War of the Rebellion: Serial 108 Page 1258 MD., E. N. C., PA., VA., EXCEPT S. W., & W. VA. Chapter LXIII.

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At 12 m. the whole line, consisting of my troops on the right, the Second Corps in the center, and the Ninth Corps on the left, was ordered to move forward by the commanding general of the Army of the Potomac. My line advanced rapidly, and immediately carried the crest at PAGE's house. This advance necessarily extended my line of battle to the right, and Stannard having then the most of his line to the front with Stedman, I ordered two regiments of Duncan's brigade forward to report to General Stannard to form his second line. The line was considerably advanced beyond the crest on my right. It was reported to me that the right of the Second Corps did not advance. Thereupon I directed General Neill to advance his front on the right in echelon to keep up connection with Gibson on the left and with my division on the right. By this means a farther advance was gained. At 3 p. m. I received orders from the general commanding to advance my command without any regard to my connection with my left; therefore I gave orders to advance. Neill's division was advanced about fifty paces from the right of the Second Corps, and my division advanced full 200 yards on the right. They were exposed to a severe flank fire in consequence. It was reported to me by my brigade commanders that it was not prudent for them to advance, disconnected from the line on the left. I was persuaded that I was compromising my division by persisting in any farther independent advance, and so reported to the commanding general. Besides an enemy on their left flank and in their front, they were also assailed by sharpshooters on the west bank of the Appomattox. The commanding general then gave me orders to desist from farther advance, informing me that the Second Corps had failed to make any impression by their halt and intrench on the ground I had gained if practicable, and this I did accordingly. The result of this day's operations was the capture of seventy-eight prisoners by my command and the possession of exceedingly important points, to wit, the ridge on which PAGE's house was situated and the peninsula on the north side of Harrison's Creek, extending out to the Appomattox. From these points the crossings of the railroads over the Appomattox in the center of Petersburg are easily reached. The casualties of this day's operations were:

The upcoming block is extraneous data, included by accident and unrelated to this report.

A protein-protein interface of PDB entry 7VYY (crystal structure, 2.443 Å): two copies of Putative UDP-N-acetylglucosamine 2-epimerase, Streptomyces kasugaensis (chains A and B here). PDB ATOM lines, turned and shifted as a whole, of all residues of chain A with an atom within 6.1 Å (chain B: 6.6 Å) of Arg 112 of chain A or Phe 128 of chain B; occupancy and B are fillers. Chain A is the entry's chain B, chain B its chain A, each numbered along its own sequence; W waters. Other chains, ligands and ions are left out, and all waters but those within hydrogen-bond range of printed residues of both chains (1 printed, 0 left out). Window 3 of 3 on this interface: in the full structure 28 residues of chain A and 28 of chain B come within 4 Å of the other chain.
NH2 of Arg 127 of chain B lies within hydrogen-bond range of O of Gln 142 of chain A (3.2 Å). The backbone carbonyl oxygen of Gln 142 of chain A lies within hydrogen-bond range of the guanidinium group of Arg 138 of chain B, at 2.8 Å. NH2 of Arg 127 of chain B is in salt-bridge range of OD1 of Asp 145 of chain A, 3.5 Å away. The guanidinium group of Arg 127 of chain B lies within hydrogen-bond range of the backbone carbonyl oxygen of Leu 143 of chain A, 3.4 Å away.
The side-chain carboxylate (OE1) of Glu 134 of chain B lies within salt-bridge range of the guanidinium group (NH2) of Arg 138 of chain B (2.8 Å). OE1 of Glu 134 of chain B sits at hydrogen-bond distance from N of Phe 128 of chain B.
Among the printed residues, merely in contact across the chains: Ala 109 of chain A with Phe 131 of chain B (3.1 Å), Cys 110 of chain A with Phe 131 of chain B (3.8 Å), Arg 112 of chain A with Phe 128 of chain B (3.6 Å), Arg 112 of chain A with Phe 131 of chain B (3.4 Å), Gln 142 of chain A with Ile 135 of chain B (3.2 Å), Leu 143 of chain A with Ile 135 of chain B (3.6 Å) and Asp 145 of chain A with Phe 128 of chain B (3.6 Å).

In my division-

Killed................................... 71

Wounded.................................. 335

Missing.................................. 24

In Hinks-

Killed................................... 4

Wounded.................................. 32

In Neill's-

Killed and wounded....................... 75

We remained in this position until the evening of the 19th, when General Wright arrived with the balance of the Sixth Corps, and proceeded to relieve me and General Hinks. The operation of relieving my command was not completed until the morning of the 20th, when I returned with my division to the Eighteenth Corps at Bermuda Hundred. Here my division was again reorganized. General Stannard was ordered to the command of the First Division; the Tenth New York Artillery and Fifth Maryland Veteran Volunteers were assigned to my division. Soon after the First Brigade was reorganized by uniting with the old regiments (excepting the Eighty-ninth New York Volunteers) the Tenth New York Artillery, and placing Colonel Piper in command. The Second Brigade remains unchanged. The Third Brigade, composed of the Second Pennsylvania Heavy Artillery, Fifth